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Best of Liz Benston

Gaming Guru

Liz Benston
 

In Vegas, there's no free market for taxis

16 February 2009

LAS VEGAS, Nevada -- For as long as anyone can remember, the Nevada Taxicab Authority has accommodated tourism growth in Las Vegas by annually letting more cabs onto the streets and allowing "special medallion" cabs to serve gatherings of at least 90,000 people.

That is until last year, when the regulatory body recognized that the slowing economy didn't warrant more cabs.

Another first: Regulators chose not to allocate additional cabs for this month's World of Concrete, Magic and World Furniture Market trade shows.

Expectations for 120,000 attendees at the Magic apparel show have dwindled to 60,000, with similarly depressed estimates for the other shows.

Cabdrivers, who have for years criticized the agency for putting too many cabs on the road, aren't exactly declaring victory. In fact, some are declaring war.

The Taxicab Authority, which allocates taxi licenses among 16 companies, oversees a controlled oligarchy protected from outside competition and somewhat shielded from market forces. Regulators allocate medallions — licenses to operate cabs at certain times — by gauging demand using statistical research, interviews with tourism insiders and firsthand observations. Proponents say this keeps out companies that would rip off customers, slash competitors' tires or otherwise fight for access to tourists.

Regulators have a mandate to ensure that passengers get the best possible service.

Historically, that meant more cabs — placing the agency in perpetual conflict with drivers.

Drivers accuse taxi officials of bowing to the profit motives of the companies they regulate, allocating more cabs than necessary. It's a self-serving argument: fewer cabs means fewer competitors for passengers.

Better to err on the side of too many cabs than too few, regulators say. Better that tourists have an enthusiastic cabbie at the ready than leave Las Vegas angry about a long wait.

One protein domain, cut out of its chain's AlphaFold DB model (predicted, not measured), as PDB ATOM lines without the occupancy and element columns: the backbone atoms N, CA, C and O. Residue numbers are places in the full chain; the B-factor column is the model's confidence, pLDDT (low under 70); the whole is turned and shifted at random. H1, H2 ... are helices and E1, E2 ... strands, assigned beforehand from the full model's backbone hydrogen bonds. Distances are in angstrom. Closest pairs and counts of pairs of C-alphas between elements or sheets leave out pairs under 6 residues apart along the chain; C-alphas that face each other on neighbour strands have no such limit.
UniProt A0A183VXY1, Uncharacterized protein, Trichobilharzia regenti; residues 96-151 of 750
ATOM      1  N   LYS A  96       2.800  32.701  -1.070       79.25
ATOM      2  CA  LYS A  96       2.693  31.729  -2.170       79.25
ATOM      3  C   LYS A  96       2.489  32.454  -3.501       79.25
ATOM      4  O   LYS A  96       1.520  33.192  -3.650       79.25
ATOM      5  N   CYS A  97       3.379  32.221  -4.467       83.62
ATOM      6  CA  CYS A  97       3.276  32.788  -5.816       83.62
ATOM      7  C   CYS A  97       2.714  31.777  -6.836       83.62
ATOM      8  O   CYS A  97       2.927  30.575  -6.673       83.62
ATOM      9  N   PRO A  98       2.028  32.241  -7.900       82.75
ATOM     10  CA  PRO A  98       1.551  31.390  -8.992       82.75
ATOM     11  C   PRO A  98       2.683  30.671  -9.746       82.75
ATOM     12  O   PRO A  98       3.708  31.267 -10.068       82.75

It's hard to argue with the more-is-better theory, unless, of course, you drive a cab.

As the economy has worsened, drivers have called the Taxicab Authority to urge the further removal of cabs.

During last month's International Builders Show, drivers made desperate calls to the governor's office to turn up the heat on taxicab officials.

Around the same time, the Taxicab Authority pulled 26 of the 72 medallions allocated for the five-day event based on daily figures reported by cab companies and observations of slow business at the airport and the convention hall.

Appeals from drivers don't factor into such decisions, Taxicab Authority Administrator Gordon Walker said.

While companies have thousands more medallions than they did a few years ago, there are only about 250 more cabs in use today than in 2004, or fewer than 16 cabs per company during a period in which more than a dozen buildings have sprouted on or near the Strip.

Last year's official count on visitor traffic was flat with 2004, however.

Some companies say they're on the same side as drivers in the supply-demand debate.

Lucky Cab's profit margin is less than 10 percent, owner Jason Awad says — lower than many tourism businesses, including big casinos. Companies also make money selling advertising space on cabs, regardless of whether there are any passengers in the cab. But Awad says much of his revenue pays for fixed costs, including $12,000 per driver for auto insurance.

On an average weekend, revenue is down more than 20 percent from before the downturn, he said.

Cabdrivers, working through breaks or forgoing days off to make $6 an hour, aren't sympathetic.

"I had always made pretty good money and had a lot of years with a lot of companies," said James Ashcraft, who quit driving a cab for lack of business and is seeking unpaid wages under the state's minimum wage law. "Now a lot of us are struggling."